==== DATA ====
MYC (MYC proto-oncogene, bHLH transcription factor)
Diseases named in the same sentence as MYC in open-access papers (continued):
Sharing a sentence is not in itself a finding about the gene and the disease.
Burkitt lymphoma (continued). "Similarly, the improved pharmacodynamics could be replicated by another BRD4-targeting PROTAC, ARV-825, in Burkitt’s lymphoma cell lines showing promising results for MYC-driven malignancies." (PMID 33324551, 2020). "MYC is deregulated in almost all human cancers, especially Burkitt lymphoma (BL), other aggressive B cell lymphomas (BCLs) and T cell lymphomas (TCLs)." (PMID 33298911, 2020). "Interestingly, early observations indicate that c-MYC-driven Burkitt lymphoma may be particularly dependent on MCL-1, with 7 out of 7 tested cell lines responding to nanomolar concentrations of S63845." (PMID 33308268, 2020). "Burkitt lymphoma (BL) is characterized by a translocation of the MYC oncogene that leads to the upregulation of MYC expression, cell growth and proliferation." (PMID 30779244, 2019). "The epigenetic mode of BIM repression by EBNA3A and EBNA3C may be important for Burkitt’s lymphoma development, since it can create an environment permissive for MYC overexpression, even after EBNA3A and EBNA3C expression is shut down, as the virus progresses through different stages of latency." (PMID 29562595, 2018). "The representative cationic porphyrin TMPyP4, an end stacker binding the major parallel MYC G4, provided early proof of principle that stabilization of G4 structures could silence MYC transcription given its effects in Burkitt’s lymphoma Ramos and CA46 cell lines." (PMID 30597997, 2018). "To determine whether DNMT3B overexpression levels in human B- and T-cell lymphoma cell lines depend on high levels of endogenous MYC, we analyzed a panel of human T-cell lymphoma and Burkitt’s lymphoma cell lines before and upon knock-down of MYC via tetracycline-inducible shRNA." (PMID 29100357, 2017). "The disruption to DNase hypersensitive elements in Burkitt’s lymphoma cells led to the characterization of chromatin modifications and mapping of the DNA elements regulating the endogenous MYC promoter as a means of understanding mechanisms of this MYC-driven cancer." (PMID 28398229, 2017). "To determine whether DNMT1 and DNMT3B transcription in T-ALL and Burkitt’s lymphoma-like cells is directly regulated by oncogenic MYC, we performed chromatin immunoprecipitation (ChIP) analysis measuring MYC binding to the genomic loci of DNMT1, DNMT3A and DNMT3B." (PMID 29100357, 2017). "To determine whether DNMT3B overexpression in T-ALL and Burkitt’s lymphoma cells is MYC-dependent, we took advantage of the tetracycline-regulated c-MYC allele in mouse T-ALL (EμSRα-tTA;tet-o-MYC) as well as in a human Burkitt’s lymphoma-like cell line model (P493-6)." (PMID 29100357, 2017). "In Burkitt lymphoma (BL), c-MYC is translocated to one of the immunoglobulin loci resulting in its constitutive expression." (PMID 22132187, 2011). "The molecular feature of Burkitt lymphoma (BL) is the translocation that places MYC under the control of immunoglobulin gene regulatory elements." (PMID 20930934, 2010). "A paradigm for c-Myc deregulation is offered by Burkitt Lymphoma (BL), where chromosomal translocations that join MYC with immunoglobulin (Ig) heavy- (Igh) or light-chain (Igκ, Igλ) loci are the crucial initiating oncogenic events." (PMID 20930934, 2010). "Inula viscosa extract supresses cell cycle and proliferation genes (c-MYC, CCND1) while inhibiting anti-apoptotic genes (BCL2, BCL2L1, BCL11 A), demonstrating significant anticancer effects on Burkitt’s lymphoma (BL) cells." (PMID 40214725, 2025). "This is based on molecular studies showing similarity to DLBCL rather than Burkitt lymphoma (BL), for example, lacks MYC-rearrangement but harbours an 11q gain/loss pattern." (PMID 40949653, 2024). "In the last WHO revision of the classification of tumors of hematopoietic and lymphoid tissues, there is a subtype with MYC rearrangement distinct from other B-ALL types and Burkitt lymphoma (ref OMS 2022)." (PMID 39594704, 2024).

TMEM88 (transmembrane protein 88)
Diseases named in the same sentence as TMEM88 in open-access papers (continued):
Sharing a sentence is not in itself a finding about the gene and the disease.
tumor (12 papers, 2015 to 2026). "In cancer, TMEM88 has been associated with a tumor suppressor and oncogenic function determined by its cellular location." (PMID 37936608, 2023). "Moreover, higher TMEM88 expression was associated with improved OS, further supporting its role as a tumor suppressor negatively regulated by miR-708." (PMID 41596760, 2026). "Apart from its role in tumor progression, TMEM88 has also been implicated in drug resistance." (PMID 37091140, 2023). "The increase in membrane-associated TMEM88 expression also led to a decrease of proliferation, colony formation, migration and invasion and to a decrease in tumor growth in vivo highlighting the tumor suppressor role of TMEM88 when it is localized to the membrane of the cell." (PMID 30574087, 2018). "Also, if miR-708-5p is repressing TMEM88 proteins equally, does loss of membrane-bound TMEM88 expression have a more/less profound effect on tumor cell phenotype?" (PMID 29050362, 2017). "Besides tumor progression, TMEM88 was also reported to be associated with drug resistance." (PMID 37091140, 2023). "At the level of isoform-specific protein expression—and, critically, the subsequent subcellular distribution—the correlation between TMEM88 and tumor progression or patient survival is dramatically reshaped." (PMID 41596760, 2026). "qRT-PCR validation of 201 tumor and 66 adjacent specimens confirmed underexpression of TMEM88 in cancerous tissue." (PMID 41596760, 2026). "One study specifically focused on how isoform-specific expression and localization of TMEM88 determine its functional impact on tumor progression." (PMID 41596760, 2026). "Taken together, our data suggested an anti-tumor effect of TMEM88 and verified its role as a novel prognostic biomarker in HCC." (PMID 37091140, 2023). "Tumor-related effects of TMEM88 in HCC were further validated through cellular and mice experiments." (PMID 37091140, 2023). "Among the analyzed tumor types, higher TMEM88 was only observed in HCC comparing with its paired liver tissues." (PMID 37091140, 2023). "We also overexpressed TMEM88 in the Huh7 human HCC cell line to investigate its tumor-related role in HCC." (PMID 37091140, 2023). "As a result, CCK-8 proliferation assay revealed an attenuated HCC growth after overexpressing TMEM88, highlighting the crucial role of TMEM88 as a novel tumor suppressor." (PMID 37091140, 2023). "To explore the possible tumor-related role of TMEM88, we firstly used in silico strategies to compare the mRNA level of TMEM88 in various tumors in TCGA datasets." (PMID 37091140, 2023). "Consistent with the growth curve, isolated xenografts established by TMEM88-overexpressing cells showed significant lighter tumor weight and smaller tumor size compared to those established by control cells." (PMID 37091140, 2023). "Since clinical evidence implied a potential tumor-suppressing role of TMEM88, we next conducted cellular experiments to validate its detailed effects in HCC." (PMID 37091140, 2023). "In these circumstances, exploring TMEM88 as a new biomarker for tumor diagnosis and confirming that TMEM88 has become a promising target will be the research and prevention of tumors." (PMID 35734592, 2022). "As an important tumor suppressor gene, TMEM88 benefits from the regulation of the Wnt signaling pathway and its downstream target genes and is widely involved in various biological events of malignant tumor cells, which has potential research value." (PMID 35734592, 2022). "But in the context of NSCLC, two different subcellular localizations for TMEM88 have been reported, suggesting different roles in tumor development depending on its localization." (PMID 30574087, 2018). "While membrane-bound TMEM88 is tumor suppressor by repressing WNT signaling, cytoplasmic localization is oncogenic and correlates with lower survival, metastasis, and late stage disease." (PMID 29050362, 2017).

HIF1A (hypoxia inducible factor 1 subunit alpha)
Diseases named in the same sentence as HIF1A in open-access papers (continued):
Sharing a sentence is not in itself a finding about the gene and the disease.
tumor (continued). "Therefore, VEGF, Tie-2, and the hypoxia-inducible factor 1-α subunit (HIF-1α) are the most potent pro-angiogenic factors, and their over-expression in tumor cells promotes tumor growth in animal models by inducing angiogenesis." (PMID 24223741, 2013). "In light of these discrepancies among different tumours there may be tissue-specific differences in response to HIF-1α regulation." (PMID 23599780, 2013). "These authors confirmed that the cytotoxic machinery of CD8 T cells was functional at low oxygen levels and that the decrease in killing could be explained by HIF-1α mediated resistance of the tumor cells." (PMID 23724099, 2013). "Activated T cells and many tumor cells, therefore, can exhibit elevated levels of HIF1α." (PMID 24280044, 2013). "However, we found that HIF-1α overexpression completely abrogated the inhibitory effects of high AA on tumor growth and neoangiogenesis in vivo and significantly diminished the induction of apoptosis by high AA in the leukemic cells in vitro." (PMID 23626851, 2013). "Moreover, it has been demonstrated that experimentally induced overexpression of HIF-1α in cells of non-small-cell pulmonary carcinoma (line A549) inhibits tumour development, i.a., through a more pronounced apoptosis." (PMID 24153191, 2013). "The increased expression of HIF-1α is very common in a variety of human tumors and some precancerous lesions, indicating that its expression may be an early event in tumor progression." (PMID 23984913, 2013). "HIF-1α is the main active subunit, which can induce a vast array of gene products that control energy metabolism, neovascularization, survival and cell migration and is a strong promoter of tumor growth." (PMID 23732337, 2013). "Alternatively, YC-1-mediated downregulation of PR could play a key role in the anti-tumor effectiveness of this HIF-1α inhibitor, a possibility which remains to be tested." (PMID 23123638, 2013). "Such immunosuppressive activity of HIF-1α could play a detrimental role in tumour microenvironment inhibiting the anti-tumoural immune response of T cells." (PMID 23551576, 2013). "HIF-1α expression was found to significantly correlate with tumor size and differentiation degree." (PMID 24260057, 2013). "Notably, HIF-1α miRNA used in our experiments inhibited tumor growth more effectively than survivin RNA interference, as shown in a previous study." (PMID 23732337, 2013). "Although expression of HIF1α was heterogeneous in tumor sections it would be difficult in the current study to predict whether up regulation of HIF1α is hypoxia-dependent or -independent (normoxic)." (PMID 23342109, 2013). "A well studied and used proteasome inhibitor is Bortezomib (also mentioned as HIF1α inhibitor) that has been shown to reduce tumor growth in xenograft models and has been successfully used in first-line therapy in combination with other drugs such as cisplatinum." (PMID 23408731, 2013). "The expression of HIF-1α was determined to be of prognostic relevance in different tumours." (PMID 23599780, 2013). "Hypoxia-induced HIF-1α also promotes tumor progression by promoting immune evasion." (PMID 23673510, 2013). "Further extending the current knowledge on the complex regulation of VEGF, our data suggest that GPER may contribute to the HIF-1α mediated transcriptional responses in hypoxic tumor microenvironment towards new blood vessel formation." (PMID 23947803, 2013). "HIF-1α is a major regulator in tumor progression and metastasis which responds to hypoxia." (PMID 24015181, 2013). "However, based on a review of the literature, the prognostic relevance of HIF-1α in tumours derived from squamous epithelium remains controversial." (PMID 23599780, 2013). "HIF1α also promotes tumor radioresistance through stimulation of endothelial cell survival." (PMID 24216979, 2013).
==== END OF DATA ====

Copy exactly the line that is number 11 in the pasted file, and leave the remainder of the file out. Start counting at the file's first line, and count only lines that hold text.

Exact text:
Sharing a sentence is not in itself a finding about the gene and the disease.